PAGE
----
is a project underway from True Crime Press to utilize Websurfing
civillians to help solve the mystery of what happened to the even more
mysterious "E" (Ed Sobian, Eric Sobel, or Emil Sobiak, take your pick).
Currently there is reluctance in the law enforcement community to take
up the missing persons case, largely due to the fact that it is hard to
determine whether E was kidnapped or ran away, so in a move spearheaded
by James Pitt (the well-known author) and True Crime Press, private
investigators have been brought in. The allure of large amounts of money
and valuable items found by professional and amateur investigators
researching the case has helped generate serious interest.
GamesFirst! got an unprecedented chance to play like real reporters
and ask pertinent questions to one of the primary investigators in the
Search 4 E case, Dana Bruno. Below is a transcript of our email
Composite images of what E may look like now.
GamesFirst!: First off, we'd like to introduce you to our
readers. Can you tell us a bit about your website, The Bruno Report, as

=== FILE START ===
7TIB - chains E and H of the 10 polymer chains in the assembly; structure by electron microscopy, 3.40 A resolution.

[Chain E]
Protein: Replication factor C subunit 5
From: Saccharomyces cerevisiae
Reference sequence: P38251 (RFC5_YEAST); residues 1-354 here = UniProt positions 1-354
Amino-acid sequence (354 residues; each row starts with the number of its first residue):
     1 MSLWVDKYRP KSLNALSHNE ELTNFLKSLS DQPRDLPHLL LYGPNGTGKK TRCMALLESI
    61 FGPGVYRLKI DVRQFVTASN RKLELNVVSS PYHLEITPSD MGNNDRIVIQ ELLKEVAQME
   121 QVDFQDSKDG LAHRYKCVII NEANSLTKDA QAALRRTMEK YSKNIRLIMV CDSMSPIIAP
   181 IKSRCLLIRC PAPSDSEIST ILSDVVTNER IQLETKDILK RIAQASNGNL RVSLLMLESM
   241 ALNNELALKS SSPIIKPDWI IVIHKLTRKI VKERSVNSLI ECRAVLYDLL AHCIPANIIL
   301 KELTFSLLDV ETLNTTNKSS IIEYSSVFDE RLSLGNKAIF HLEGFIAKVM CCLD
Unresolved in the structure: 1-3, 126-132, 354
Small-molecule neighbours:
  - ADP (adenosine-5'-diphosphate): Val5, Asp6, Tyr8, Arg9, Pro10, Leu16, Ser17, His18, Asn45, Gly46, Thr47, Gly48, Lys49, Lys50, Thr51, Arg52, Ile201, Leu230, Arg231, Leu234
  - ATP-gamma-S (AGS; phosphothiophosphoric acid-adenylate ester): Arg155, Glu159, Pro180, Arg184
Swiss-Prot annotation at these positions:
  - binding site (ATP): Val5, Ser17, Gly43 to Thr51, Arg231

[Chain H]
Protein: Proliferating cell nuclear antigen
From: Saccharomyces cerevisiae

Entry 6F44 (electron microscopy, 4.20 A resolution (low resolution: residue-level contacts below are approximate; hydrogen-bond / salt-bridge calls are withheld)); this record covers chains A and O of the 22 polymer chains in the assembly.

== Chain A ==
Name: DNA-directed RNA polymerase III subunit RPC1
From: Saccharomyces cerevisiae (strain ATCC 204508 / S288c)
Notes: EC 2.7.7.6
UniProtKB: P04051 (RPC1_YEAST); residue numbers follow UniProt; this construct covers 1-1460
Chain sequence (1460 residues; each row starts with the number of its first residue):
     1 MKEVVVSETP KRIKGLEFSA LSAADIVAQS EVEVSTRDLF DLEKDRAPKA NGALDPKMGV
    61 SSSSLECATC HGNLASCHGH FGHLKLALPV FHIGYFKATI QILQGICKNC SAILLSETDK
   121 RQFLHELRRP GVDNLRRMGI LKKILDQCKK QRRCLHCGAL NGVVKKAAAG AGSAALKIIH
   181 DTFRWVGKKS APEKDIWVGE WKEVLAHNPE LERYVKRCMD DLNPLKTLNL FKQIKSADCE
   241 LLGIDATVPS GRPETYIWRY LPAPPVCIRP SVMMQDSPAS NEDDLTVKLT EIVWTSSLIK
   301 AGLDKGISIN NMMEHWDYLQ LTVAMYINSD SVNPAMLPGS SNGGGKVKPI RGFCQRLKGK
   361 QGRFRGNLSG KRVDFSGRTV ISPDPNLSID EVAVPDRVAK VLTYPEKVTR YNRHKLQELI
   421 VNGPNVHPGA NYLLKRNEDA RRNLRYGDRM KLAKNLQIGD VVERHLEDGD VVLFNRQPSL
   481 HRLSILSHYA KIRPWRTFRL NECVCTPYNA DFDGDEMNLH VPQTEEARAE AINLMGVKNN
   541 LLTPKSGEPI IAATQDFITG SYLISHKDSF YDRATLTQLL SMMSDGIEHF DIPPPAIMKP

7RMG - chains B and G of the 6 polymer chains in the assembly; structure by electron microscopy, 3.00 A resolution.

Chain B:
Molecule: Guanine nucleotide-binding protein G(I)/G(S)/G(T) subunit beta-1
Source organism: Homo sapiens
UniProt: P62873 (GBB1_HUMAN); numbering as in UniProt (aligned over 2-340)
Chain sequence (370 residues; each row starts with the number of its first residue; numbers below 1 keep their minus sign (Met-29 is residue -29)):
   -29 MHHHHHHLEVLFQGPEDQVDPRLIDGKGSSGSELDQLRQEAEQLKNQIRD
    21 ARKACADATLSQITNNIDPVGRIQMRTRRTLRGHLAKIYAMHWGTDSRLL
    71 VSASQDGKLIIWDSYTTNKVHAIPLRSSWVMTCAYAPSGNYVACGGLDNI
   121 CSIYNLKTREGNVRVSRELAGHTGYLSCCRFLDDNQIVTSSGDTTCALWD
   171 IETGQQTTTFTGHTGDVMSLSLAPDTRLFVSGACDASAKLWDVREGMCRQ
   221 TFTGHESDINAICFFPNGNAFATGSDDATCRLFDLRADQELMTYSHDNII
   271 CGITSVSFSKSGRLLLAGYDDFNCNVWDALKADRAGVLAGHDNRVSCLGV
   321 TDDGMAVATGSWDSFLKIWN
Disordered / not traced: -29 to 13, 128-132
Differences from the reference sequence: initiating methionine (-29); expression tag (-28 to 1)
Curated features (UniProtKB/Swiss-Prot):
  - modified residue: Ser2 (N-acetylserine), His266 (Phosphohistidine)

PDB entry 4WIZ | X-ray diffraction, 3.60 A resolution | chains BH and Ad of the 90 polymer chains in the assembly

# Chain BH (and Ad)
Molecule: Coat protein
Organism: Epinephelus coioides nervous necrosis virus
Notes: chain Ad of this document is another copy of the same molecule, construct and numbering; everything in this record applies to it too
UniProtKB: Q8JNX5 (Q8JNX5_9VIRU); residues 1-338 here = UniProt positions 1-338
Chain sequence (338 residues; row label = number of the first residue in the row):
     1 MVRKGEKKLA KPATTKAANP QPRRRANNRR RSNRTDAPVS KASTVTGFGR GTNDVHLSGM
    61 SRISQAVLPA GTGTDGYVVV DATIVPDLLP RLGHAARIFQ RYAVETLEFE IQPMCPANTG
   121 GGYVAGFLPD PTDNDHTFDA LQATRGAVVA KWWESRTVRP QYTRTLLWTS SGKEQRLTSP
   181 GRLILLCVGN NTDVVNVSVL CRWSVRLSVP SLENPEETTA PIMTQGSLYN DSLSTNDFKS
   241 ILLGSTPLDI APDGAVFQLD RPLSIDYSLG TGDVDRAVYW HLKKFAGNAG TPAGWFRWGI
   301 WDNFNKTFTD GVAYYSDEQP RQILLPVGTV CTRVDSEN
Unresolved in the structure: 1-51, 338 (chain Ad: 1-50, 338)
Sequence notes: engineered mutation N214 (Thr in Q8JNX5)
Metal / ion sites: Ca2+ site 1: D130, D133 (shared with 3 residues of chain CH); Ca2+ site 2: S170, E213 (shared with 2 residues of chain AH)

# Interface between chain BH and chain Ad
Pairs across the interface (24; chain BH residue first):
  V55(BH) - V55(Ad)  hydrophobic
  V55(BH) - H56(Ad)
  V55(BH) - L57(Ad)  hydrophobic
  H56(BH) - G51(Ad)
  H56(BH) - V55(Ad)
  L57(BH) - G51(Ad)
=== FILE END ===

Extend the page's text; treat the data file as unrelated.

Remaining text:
well as your background in investigative journalism?
Dana Bruno: To answer your first question, my own site
www.brunoreport.net grew out of my work as an investigative reporter
for the now defunct alternative on-line journal, newsdogs.com, a loose
collective of journalists committed to pursuing what we deemed to be
newsworthy stories that had escaped the attention of more mainstream
media groups. Red Hand was the part of Newsdogs that published
uncredited reports and information obtained by means beyond the
'accepted' boundaries of more traditional news gathering organizations.
Newsdogs was begun in 1995 by Antonio Bustamente, Sevi Mutterjee and me,
while we were all graduate students at Columbia University School of
Journalism. Privately funded, it existed for six years (never making a
cent) until Bustamente and Mutterjee were killed in a helicopter
accident while investigating a story in Brazil.
Unfortunately, after this tragedy, not only was the Newsdogs funding
pulled, but its sites and archives were mysteriously stripped of
content, without the knowledge of me or any of my other colleagues. Our
former webmaster is in possession of some material but a great deal
more, that resided (safely, as we thought) on the site is simply gone.
GF: Your history with Newsdogs is intriguing. As a matter of
fact, that organization seems very interesting -- blood and guts and
espionage from what I've seen/heard. But I suppose we should stay
focused on the Search for E right now.